The fires started more than a week ago. On Monday of last week it was a little smoky in the distance. Tuesday we could see heavy wildfire smoke to the west and south. Wednesday our air was noticeably smoky, and we went to level 1 (Be Ready) evacuation status. Andrea and I packed what we thought we’d need and put our bags by the front door as the Level 3 (Go) area expanded to our southeast. Thursday the area in between of level 2 (Be Set) crept closer to us, to just five miles south of us. We decided that was close enough and went to our son’s house in Portland’s West Hills area — farther from the fires. We hoped, too, to get above the smoke since his house is at a higher elevation but it was only marginally less smoky. We left our house not knowing if it would be there when we got back.
We kept checking the evacuation levels on Friday. The level 3 grew but level 2 didn’t get closer. By Saturday we began wondering if we would have to leave Portland. The air quality was worse and the fires were still not under control. We drove home to get warm clothes and additional supplies in case we needed to flee east to Idaho or Montana or Wyoming. But at least our house was still there and the fires were no closer than they had been on Friday.
Portland air quality continues to be the worst in the world, but at least we are safe and inside, with filtered air. At least we had the option of fleeing the area if we felt the need. Many are far worse off than are we. Far, far worse.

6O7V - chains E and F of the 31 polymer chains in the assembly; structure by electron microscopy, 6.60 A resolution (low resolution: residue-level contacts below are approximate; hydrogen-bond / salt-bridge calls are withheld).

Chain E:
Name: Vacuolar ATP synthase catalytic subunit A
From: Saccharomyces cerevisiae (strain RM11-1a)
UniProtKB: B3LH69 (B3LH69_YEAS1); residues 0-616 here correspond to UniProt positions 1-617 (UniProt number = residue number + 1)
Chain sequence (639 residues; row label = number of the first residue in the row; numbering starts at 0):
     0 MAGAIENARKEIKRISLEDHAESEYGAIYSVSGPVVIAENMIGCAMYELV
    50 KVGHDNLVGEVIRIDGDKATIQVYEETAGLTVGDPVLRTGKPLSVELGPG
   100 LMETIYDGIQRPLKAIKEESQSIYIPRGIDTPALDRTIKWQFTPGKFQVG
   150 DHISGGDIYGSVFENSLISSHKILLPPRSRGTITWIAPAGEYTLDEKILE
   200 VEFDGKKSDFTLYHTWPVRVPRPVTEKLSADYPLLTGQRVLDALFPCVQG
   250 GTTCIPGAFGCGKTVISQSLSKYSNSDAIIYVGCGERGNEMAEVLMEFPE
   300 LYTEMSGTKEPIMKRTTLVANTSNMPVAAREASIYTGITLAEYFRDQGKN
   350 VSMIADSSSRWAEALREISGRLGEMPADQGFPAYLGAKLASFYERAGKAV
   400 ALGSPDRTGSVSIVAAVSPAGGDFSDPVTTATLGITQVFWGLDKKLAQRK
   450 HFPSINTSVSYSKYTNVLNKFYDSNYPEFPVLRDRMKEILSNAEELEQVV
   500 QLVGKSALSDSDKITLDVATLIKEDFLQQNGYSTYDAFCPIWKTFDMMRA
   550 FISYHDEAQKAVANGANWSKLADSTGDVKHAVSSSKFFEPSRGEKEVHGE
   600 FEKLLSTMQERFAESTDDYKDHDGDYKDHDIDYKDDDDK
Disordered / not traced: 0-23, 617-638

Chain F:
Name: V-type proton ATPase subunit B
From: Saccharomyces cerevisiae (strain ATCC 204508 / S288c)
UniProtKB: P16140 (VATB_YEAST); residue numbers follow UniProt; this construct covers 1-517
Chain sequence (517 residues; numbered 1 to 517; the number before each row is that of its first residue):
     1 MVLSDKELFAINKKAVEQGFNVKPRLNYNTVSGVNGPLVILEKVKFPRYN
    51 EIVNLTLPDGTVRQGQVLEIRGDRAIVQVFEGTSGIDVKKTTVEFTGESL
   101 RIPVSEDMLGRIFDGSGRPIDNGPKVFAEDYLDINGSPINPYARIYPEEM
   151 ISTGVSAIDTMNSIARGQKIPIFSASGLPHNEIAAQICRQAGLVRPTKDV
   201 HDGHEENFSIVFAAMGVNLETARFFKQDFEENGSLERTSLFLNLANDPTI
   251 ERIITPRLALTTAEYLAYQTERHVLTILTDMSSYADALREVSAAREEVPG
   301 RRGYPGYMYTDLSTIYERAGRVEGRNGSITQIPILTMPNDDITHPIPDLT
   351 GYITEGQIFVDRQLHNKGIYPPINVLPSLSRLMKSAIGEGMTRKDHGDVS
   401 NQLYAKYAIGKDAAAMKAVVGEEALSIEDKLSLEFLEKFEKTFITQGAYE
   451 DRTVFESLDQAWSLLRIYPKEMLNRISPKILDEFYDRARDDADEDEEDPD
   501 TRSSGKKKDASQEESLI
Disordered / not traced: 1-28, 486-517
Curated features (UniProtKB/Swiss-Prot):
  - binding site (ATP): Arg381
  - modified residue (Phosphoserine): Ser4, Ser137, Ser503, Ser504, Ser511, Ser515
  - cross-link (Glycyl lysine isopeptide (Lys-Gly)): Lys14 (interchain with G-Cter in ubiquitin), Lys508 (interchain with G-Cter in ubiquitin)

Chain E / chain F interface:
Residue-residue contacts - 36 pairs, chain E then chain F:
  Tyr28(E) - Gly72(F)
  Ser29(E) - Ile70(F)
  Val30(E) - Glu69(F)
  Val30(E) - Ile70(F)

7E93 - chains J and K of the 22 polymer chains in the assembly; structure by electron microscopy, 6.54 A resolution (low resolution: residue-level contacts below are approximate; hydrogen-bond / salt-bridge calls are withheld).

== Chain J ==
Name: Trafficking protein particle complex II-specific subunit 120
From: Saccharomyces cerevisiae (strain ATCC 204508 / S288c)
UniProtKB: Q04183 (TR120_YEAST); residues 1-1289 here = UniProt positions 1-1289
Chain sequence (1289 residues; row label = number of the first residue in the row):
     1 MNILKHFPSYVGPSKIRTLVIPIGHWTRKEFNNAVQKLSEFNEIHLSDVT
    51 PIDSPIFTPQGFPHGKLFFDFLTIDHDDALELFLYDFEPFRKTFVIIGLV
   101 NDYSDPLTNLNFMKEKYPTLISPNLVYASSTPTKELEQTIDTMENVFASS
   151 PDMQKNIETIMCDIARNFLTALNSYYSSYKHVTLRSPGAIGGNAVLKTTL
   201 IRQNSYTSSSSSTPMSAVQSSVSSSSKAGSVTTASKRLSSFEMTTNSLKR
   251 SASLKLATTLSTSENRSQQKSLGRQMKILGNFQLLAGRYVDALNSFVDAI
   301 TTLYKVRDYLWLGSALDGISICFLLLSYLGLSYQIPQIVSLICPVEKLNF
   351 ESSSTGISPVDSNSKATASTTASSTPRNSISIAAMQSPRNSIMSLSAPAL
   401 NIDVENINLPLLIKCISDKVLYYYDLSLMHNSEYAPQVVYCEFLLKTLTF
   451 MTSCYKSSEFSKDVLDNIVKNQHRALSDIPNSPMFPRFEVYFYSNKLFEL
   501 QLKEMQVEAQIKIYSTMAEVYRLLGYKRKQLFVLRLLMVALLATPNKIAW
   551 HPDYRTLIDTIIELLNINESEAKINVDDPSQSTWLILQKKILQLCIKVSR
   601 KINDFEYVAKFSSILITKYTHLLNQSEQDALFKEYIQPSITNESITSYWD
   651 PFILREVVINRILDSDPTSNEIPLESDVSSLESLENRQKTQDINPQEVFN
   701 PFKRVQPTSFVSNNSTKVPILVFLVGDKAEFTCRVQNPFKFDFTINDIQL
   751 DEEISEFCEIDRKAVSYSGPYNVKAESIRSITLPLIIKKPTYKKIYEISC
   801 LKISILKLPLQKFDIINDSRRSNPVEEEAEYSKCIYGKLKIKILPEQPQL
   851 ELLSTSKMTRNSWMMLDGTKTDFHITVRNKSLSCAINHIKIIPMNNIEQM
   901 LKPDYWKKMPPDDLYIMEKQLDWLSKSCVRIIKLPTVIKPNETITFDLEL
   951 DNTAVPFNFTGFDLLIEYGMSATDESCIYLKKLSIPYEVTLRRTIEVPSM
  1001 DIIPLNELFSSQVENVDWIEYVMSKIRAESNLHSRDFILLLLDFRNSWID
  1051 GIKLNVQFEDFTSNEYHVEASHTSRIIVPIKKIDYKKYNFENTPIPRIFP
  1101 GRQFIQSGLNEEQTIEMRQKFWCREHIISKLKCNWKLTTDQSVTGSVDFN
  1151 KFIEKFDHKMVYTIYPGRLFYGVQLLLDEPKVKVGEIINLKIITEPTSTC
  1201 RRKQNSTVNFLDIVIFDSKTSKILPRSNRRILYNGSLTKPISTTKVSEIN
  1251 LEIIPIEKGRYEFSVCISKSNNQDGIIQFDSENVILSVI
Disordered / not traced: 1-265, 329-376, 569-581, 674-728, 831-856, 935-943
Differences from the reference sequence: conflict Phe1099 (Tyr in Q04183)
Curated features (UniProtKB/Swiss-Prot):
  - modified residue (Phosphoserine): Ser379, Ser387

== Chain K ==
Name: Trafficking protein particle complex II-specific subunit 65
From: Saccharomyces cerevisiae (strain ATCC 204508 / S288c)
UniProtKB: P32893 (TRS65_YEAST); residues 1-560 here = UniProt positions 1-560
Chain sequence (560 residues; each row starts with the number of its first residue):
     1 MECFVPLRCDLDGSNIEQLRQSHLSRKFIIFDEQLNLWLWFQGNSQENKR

Yesterday afternoon briefly we could see a few clouds and just a little blue sky above us. It wasn’t much and it didn’t last long, but it was a hopeful sign. Today the outside air quality has dropped below 400 for the first time in days — another hopeful sign. (For a while it was over 500. Anything above 150 is unhealthy.)
I find myself stuck, waiting — deer in the headlights.
I smoked cigarettes when I was younger. Finally disgusted with the habit, I gave them up in 1978 and never had any desire to restart. But oddly, for the first time in more than 40 years I wished for a cigarette. It’s something to do to keep yourself busy and takes no thinking. Like drinking, or overeating. Something to do while you’re waiting.
But of course, for most of us life goes on. The pandemic continues, the political turmoil continues, the social unrest continues. The disruptors continue spreading fear and loathing, hoping for advantage while we are distracted with more basic needs. Rumors fill social media, some amplified by people in power.
Climate change deniers continue to sow lies and distrust. But these fires are a result of the changing weather patterns. There are other reasons, too, of course — populated areas pushing more and more against the forest’s edge, for one. And, yes, poor forest management. The forest management was based on ideas that have proven to be wrong. We learn as we go. Most of the forest land in the West is federally owned and managed. Blaming the states for poor management of it would be like blaming me for my neighbor not tending his garden.
For now Andrea and I are safe here with our son and his family. We are safe as we wait while the firefighters exhaust themselves trying to control the blazes. And we wait for the winds to shift to clear the air. And we are alive and together as we wait. How wonderful.
[The iPhone camera is great. It really cuts through the haze. These pictures are a lot clearer than they looked to our smoke-filled eyes.]